Ossus Library Index Non-Fiction Movie Index

T-REX: BACK TO THE CRETACEOUS

Directed by Brett Leonard (1998, IMAX Corporation)
Starring Peter Horton, Liz Stauber and Kari Coleman

A young woman finds herself visiting the time of the dinosaurs as she wishes she was with her father on a dig.

 

 

2 stars

December 23rd, 2000 on the OmniMAX dome

 
    This was not the best use of an IMAX screen.  The effects were inferior to those of the Jurassic Park films (almost a decade old now), and the situations were contrived.  The actors were pretty good, although Ali needed some getting used to.

I've found that IMAX films that contain an actual plot, rather than being purely documentaries, tend to be less enjoyable.  This movie didn't really know whether it wanted to be a documentary or a drama.  It had shades of both.  It actually started out as a documentary, with characters as demonstrators of the techniques of dinosaur hunting.  Then it moved into the realm of fantasy as Ali, the main character, experiences hallucinations.  She travels through the museum, and at each exhibit she sees different dinosaurs, the Alberta plains as they existed back in the Cretaceous, and some turn-of-the-century dinosaur hunters. 

As the film opened, we see the plains of Dinosaur canyon in Alberta, and I thought the film was going to be spectacular.  Based on the few moments in the opening credits, I was extremely impressed.  That died quickly, however, as we were introduced to the characters.  Ali gives a presentation in the museum to a bunch of kids, and sighs wistfully as one asks her if she's ever been on a dig before.  She has asked her father about joining him on a dig before, but he always says it's too dangerous. 

But she wants to be a paleontologist, so she perseveres.  She writes a science project based on the T-Rex as a nesting dinosaur.  But her father discounts it out of hand, saying there is no evidence.  As she travels in her dreams to meet other paleontologists, she discovers that they took giant leaps of faith and intuition, were sometimes wrong, but became famous when they were right.  This gives her confidence in her theory.

When Ali's father is at the dig site, his clumsy associate (with whom there seems to be some romantic association that is never explored) dislodges some rocks and discovers an exposed fossil in the canyon walls.  This is something that nobody has ever seen before, and it is explained as being protected by the overhang above.  I disagree.  The overhand would protect it from rockslides, but not from wind or rain.  Sloppy research, I think.  The rocks that were dislodged reveal a cave with what are discovered to be dinosaur eggs in it.  Perfectly preserved, just a few centimeters from the exposed surface.  The credibility level drops...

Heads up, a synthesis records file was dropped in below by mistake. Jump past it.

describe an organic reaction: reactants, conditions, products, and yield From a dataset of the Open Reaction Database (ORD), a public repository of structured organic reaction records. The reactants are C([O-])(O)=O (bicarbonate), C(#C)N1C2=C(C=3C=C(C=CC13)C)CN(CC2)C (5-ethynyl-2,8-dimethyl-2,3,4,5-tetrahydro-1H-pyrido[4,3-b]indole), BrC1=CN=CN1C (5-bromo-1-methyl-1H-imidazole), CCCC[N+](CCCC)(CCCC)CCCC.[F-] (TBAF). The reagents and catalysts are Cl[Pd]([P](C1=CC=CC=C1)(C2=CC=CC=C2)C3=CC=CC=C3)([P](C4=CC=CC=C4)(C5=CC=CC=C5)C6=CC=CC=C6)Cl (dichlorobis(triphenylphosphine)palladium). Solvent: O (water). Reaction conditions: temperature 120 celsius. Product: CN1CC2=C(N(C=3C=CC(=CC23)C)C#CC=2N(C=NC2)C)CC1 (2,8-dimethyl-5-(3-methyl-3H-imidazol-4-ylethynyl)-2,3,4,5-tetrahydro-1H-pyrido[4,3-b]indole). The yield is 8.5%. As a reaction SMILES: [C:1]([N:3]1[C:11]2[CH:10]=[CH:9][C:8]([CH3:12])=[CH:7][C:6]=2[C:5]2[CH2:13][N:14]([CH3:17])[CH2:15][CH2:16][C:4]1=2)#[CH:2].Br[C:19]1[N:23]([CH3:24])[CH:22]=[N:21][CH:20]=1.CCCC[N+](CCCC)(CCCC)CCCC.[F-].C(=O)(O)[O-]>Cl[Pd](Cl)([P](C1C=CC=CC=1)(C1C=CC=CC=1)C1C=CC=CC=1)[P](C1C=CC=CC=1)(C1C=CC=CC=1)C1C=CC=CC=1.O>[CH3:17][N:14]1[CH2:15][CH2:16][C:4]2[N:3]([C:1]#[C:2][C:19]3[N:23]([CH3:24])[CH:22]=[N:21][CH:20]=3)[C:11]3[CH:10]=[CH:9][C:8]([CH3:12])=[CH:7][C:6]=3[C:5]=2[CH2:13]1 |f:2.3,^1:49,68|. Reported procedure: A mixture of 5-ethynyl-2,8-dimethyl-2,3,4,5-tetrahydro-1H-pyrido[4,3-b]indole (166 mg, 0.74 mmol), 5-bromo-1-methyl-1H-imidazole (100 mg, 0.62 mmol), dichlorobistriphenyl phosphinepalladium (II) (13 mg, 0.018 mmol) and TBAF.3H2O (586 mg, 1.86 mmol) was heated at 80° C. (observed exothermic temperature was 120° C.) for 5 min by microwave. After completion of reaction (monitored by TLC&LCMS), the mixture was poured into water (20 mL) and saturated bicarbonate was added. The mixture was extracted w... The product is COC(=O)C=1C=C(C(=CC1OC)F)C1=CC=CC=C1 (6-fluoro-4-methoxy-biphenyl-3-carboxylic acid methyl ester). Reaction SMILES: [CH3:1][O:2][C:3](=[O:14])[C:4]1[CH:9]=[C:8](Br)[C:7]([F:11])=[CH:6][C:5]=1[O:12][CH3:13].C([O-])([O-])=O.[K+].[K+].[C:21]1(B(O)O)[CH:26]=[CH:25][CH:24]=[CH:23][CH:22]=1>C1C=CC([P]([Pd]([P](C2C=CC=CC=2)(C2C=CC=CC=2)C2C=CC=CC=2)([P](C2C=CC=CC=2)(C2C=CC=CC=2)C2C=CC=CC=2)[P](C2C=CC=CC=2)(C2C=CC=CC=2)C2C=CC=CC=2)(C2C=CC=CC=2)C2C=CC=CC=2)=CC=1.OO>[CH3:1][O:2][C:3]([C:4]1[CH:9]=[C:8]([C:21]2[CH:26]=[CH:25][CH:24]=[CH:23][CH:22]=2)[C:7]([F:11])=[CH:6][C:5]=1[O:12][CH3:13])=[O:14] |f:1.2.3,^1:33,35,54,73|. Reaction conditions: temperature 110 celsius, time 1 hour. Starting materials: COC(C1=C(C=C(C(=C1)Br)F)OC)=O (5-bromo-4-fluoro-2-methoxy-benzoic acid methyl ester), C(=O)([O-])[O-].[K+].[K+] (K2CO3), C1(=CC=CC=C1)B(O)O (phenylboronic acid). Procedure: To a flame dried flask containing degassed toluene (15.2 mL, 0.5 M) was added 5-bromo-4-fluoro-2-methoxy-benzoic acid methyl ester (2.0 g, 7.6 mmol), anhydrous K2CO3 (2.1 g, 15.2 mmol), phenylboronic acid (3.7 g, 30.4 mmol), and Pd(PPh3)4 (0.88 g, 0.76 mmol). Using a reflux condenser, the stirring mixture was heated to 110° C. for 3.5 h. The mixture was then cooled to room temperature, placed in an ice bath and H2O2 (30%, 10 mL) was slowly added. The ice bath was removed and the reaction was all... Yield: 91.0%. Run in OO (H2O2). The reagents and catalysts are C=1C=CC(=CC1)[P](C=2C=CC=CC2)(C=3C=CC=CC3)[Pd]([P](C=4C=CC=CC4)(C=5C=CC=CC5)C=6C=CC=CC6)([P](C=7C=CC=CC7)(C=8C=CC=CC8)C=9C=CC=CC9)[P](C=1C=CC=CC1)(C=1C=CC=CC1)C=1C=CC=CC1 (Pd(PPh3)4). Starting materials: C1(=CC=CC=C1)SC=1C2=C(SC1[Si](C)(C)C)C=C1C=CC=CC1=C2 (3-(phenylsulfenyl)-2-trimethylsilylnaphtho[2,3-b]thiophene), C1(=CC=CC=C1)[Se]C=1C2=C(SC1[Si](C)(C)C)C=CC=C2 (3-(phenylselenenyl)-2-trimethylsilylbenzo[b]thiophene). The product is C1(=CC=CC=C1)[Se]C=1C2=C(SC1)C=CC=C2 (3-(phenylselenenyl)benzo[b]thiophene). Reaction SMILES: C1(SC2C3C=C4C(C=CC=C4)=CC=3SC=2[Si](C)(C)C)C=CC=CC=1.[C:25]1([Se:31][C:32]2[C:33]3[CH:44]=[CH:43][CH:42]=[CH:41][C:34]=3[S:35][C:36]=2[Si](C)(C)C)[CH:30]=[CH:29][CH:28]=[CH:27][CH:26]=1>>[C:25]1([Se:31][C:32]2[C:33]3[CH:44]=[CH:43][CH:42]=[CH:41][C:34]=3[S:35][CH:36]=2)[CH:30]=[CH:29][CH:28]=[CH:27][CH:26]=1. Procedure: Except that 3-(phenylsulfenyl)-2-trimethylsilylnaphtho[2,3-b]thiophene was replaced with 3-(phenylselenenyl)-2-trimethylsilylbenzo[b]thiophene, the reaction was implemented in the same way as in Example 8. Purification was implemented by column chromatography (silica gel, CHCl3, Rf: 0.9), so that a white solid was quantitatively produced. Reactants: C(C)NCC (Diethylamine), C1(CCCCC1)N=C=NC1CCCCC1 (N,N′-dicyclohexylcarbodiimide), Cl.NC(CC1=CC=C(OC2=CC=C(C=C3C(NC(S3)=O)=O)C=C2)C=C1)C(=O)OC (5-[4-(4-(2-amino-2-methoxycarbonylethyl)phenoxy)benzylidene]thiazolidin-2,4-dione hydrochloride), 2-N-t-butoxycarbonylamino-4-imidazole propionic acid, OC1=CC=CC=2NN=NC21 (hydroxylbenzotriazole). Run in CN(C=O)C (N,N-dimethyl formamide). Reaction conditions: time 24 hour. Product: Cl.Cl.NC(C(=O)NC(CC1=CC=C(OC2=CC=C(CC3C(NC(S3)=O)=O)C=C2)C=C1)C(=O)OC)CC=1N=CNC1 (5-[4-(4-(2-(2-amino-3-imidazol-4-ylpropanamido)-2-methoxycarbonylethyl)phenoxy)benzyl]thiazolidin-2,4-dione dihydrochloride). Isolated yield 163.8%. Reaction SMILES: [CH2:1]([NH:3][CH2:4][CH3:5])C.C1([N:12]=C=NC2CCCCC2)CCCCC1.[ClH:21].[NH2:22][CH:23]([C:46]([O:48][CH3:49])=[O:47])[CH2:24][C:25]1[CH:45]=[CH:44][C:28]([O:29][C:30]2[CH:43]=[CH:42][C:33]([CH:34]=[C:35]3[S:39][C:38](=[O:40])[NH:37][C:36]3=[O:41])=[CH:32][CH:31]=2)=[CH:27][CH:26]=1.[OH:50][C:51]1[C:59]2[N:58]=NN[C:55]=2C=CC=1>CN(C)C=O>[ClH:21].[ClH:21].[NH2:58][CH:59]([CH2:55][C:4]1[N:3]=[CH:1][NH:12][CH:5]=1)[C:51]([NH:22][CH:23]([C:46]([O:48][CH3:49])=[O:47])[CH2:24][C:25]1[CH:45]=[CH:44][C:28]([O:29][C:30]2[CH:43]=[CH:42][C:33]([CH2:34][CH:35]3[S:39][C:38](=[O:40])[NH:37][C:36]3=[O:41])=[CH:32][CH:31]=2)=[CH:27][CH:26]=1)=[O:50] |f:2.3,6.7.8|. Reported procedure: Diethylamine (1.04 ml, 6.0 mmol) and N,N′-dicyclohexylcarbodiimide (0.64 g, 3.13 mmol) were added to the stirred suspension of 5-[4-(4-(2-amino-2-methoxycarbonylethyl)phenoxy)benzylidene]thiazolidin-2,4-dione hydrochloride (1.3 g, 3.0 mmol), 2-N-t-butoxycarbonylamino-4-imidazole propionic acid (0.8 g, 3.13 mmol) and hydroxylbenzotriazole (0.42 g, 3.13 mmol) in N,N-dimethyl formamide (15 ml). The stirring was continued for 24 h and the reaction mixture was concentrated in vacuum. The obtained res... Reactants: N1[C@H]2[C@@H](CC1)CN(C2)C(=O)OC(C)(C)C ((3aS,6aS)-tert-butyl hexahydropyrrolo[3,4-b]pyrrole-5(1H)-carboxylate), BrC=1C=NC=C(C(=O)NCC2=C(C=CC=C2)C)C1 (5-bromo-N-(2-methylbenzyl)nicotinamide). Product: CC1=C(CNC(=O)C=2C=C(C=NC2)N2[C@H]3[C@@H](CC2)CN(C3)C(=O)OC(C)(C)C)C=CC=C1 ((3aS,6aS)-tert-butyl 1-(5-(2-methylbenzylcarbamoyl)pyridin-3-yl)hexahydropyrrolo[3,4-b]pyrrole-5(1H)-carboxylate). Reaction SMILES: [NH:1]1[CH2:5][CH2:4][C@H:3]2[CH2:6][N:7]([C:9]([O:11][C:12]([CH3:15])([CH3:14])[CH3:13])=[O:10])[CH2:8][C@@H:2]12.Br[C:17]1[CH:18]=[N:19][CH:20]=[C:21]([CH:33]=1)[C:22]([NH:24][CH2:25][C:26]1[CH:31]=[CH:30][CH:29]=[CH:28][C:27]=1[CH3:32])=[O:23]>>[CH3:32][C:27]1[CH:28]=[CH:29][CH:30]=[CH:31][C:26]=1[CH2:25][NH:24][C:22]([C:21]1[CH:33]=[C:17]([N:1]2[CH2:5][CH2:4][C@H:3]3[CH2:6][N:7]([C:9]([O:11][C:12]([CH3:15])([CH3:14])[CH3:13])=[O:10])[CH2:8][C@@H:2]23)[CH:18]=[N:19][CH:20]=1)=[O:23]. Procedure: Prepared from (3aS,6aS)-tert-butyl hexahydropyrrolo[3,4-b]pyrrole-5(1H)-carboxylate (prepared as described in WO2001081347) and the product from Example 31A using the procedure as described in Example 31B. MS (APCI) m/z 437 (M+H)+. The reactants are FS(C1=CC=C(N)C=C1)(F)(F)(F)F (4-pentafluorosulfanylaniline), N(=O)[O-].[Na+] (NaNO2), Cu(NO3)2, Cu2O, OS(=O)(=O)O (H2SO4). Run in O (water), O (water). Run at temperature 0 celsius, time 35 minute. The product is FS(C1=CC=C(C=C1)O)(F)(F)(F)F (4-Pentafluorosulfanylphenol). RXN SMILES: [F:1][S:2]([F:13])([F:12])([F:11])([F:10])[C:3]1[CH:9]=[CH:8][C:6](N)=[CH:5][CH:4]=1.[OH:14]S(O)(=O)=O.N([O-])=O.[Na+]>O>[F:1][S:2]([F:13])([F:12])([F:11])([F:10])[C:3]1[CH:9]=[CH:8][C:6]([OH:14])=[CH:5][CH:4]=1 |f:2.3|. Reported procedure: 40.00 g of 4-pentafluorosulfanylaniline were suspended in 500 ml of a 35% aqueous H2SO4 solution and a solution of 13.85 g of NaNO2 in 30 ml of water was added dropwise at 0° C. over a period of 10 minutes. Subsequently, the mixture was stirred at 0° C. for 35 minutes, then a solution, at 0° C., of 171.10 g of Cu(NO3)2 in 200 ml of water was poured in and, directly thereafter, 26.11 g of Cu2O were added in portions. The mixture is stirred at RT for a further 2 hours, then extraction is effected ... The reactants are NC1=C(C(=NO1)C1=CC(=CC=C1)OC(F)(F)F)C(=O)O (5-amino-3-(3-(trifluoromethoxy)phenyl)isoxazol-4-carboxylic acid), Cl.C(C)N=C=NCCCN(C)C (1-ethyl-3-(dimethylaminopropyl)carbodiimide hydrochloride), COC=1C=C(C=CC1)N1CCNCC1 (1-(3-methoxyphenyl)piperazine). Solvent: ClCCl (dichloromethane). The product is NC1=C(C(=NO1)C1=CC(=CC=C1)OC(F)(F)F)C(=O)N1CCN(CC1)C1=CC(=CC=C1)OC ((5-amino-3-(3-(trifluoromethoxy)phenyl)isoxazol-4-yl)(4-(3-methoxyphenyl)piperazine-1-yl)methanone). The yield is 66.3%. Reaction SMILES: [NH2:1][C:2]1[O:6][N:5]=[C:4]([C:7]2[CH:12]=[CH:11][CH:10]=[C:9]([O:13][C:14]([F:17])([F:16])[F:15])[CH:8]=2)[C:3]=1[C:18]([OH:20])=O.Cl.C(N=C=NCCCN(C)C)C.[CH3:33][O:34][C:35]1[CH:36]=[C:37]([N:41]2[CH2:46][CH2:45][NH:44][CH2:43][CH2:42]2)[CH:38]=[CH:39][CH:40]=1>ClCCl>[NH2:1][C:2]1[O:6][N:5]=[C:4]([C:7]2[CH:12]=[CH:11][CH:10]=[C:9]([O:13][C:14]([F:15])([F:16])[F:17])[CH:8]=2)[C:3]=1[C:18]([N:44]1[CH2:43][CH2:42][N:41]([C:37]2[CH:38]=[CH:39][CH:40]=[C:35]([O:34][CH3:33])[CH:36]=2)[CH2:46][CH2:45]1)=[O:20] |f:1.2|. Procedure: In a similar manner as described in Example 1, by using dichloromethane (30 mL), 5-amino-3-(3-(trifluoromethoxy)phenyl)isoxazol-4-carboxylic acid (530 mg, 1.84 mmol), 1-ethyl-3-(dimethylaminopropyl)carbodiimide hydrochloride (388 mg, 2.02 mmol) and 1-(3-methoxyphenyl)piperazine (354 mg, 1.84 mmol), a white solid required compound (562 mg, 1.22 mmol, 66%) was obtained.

When Ali's father is called away to an important meeting, the disappointed and frustrated girl accidentally knocks the egg off the desk (it was just casually sitting there, as he carried it from one site to the next!) and it cracks.  She inhales some prehistoric air, and feels dizzy.  This is when she is transported back to the cretaceous.  And it takes this long to get there, too.  For a movie about the T-Rex, it is an awful long time before we get to see one. 

She goes through the mandatory strangeness as she experiences the transport through a dream mechanism, and sees two dinosaurs fighting, then sees an egg-stealer go to a nest.  At the same time, she is being hunted by an unseen predator.  It turns out that the nest, the egg and the predator are the T-Rex, which makes Ali believe that her theory is correct. 

Ali is also transported to other sites, where she meets the famous paleontologists, and learns things that she already knew, like the layer of dark material (iridium) that exists in the sedimentary layers at all of the extinction "times". 

The worst part of the movie takes place then Ali gives the T-Rex back her egg, and the T-Rex doesn't eat her!  Seriously, though, she watches  as a meteor streaks by and a shock wave sends a layer of dust and extinction their way.  It is never explained that the meteor hit Earth in South America, in the Atlantic Ocean, or that the crater has actually been discovered. 

Fortunately, the theories that are presented are sound.  The one that is shown again and again (hit us over the head with it) is that the dinosaurs evolved into birds.  It is never explained whether or not there is hard evidence that the T-Rex made a nest for its eggs, though.

The actors were alright, but nothing special.  The girl playing Ali did a good job most of the time, but I winced for her when she was trying to act confused and frightened.  As for the effects, many of them were good, but most looked like they were made for a TV movie.  The dinosaurs were decent from afar, but once we got close up, which is easy on an IMAX screen, they were shown to be nothing spectacular.  Computer imaging is so common these days that to get a shocking or impressive sequence requires more imagination than was shown here. 

To sum up, I was intrigued, and the actual dig site shown was impressive (but I don't know how much of it was a set).  When it turned into a story, I was much less interested, and some of the science or scientific method was ill-researched, I think.  The effects were pretty standard, or even sub-par, and the acting was alright.  It seems that the creators did not know how to use the IMAX experience to maximum effect.  Recommendable for some of the effects, but not really worth the IMAX fare.

 
   

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